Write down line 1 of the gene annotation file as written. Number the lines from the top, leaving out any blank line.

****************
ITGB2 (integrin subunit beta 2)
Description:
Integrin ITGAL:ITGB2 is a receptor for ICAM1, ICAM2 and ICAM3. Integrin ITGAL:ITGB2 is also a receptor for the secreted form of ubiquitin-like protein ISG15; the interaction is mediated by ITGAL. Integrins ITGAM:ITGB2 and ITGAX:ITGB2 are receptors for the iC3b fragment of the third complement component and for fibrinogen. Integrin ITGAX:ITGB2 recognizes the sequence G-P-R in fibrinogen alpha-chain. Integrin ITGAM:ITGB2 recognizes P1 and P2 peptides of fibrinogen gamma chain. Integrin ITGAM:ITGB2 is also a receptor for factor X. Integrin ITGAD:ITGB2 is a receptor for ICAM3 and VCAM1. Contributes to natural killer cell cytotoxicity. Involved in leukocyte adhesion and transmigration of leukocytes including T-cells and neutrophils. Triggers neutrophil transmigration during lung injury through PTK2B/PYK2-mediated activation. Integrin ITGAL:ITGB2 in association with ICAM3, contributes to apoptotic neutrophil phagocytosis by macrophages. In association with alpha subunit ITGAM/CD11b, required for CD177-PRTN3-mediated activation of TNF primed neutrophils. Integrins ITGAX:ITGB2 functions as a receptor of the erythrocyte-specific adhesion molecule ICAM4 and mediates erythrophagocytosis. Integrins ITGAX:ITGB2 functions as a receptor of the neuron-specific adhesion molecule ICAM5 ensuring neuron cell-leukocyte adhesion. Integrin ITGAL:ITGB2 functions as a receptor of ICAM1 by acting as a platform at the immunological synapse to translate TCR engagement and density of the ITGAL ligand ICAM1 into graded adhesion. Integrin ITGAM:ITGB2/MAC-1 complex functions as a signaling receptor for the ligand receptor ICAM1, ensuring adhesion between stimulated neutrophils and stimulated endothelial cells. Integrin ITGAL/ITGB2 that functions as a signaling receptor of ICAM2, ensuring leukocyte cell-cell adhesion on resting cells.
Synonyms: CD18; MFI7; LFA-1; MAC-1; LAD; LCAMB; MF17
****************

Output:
ITGB2 (integrin subunit beta 2)